If you still need further reassurance, perhaps I can provide you with some other helpful details.
Each of our projects require adequate insurance cover to take part, and we do offer a tailored policy from Endsleigh specifically for our projects that volunteers can purchase through their accounts with us.
The main reassurance I can offer you, though, is that there are members of staff on hand at all of the project sites, who will ensure your children are taken to receive any medical treatment necessary, or even just be there for them if they are glum and missing home.
Don’t take it personally if they don’t admit to missing you, and I must highlight that the majority of volunteers have such a great time on their adventures that the thought of touching base back home (even when possible) can simply slip their mind.
Now, if we’ve reached this point and I still haven’t convinced you, then I guess your instinct is probably telling you to hide their passport, tear up their plane tickets and then proceed to permanently ban them from ever leaving the house again, but perhaps a few positives to focus on could change your mind enough to let them go after all:
Travel experience will help your child to develop their people skills, to understand other cultures, and to have a greater appreciation for other walks of life. They’ll learn to use their initiative and to break comfort zones, and even if they make a few mistakes along the way, they will be lessons learnt for next time.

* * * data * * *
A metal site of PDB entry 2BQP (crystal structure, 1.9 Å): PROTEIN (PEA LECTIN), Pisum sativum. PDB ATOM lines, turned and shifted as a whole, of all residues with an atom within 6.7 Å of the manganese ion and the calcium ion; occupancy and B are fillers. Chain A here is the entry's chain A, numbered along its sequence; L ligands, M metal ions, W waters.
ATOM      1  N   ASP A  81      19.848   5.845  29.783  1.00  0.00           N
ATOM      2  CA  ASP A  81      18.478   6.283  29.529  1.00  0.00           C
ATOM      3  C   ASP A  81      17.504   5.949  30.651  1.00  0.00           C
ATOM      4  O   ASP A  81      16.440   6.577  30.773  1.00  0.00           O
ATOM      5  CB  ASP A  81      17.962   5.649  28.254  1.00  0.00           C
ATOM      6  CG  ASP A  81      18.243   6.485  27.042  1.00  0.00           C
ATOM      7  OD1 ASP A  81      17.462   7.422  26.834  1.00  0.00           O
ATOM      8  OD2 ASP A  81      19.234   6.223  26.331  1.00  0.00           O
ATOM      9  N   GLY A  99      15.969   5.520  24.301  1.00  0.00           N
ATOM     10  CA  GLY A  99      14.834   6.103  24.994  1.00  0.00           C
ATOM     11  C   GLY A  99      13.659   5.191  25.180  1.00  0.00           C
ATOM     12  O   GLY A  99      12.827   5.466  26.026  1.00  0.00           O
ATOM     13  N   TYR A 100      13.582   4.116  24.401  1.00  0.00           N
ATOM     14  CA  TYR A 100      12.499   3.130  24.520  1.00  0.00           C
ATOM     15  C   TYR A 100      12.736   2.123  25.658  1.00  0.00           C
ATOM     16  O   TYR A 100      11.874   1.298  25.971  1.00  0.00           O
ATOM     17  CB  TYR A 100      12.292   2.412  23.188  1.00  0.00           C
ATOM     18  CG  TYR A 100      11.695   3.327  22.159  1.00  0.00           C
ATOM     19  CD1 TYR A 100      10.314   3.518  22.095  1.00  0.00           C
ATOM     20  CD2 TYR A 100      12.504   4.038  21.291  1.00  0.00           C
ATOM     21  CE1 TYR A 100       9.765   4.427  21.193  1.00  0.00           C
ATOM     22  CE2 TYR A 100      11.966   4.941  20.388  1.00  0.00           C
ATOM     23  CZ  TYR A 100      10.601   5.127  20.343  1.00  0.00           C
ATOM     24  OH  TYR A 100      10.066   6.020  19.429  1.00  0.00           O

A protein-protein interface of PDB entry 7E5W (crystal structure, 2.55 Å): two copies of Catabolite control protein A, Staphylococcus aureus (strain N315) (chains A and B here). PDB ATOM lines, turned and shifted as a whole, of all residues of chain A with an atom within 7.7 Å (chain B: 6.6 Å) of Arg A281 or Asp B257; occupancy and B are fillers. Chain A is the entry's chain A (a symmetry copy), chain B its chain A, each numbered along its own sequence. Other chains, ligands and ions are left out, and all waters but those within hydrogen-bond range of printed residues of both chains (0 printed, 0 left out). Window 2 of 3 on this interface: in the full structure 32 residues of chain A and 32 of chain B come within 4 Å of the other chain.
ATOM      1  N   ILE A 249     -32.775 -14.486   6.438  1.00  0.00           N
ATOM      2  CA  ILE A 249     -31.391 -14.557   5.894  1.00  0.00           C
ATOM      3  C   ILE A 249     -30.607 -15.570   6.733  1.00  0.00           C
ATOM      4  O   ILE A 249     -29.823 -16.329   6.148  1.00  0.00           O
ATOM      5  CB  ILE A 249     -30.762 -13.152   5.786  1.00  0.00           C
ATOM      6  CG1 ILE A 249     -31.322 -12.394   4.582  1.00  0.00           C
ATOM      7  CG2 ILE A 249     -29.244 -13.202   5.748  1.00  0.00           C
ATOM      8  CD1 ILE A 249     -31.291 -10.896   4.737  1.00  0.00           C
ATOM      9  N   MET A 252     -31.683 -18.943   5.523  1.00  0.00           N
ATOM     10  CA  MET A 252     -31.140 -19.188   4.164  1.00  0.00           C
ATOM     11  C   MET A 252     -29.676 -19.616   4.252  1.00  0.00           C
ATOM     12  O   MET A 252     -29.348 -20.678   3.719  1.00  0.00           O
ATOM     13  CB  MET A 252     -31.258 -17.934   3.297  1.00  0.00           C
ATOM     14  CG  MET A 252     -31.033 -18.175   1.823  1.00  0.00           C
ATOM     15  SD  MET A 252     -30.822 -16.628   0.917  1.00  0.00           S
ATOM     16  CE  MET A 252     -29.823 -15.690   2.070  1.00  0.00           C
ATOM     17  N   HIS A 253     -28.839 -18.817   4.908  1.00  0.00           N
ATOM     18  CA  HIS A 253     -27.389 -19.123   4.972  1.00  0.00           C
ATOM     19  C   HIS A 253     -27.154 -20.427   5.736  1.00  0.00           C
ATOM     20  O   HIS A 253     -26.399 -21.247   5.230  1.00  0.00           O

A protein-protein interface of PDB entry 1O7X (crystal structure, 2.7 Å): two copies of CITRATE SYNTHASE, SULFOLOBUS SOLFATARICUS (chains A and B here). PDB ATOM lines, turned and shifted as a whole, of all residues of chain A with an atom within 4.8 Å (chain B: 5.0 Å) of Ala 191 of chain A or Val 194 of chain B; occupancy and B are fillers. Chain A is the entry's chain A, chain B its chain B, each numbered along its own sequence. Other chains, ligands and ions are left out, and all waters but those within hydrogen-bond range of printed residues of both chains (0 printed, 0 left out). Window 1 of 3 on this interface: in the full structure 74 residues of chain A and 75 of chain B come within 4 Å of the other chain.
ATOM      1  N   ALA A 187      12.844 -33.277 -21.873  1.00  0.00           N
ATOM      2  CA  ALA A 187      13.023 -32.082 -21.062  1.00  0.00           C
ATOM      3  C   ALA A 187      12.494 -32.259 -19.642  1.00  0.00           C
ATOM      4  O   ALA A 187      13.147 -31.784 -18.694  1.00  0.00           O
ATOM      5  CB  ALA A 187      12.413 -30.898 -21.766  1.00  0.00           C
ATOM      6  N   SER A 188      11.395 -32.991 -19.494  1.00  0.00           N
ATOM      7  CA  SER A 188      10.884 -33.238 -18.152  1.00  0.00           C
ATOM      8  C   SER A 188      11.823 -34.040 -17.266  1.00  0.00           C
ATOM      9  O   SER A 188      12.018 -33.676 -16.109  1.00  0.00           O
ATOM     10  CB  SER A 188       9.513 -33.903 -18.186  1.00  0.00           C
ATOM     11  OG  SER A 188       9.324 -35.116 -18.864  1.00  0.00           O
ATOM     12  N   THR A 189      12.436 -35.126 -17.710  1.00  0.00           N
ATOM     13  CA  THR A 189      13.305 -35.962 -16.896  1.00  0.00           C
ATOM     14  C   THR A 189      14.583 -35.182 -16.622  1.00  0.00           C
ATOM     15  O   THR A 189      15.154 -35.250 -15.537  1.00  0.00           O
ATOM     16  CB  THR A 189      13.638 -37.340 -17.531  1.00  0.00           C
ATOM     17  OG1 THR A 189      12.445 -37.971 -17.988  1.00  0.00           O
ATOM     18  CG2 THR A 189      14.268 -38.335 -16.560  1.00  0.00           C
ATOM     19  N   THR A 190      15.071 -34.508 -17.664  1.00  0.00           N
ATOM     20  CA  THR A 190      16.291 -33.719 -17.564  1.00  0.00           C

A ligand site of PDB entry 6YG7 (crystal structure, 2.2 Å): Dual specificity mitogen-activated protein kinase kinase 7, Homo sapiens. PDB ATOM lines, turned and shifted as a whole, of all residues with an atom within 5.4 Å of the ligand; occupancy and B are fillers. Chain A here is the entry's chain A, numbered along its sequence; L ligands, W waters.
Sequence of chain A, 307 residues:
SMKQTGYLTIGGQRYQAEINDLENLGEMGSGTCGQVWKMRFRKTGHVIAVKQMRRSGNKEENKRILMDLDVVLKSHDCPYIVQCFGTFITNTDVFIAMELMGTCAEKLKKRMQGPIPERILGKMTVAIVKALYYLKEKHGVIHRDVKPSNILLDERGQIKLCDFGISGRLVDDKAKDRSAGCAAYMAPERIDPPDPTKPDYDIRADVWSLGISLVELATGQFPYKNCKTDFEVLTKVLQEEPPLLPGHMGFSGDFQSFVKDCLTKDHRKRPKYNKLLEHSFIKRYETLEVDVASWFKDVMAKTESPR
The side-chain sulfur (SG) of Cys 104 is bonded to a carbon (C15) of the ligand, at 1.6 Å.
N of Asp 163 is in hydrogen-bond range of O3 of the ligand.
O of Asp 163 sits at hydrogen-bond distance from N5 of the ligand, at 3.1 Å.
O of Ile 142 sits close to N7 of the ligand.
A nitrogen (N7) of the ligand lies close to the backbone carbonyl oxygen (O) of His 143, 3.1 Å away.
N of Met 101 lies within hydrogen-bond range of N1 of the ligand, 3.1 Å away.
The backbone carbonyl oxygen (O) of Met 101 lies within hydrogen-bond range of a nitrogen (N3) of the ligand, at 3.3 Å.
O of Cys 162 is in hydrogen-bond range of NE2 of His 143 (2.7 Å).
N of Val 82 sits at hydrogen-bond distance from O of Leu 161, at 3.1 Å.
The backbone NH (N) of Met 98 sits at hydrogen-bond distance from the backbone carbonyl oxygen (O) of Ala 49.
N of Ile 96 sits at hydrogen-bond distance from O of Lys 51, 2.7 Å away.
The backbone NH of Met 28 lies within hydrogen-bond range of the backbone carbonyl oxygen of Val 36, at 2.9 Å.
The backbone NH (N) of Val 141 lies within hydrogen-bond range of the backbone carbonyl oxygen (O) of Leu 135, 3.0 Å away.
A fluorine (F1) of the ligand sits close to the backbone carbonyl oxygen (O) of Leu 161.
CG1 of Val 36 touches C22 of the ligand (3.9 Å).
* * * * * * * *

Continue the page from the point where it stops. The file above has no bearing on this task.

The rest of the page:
The work that volunteers carry out on our projects is beneficial to all manner of endangered animals all over the world, and helping these will help to replenish the world we live in today. As of the 2nd August, the Earth has used more natural resources that could possibly be renewed in the space of a year and this is known as Overshoot Day. Your child, your baby, has grown into someone that wishes to spread awareness of the plight of the Earth and all its inhabitants in an attempt to create a sustainable future for all.
Let them explore and discover themselves. Sometimes a bit of soul searching is all you need, and connecting with beautiful creatures on foreign soil is a great step towards finding out who you are. It’s time to cut the strings, kick the kids out of the nest for a bit, and get them flying!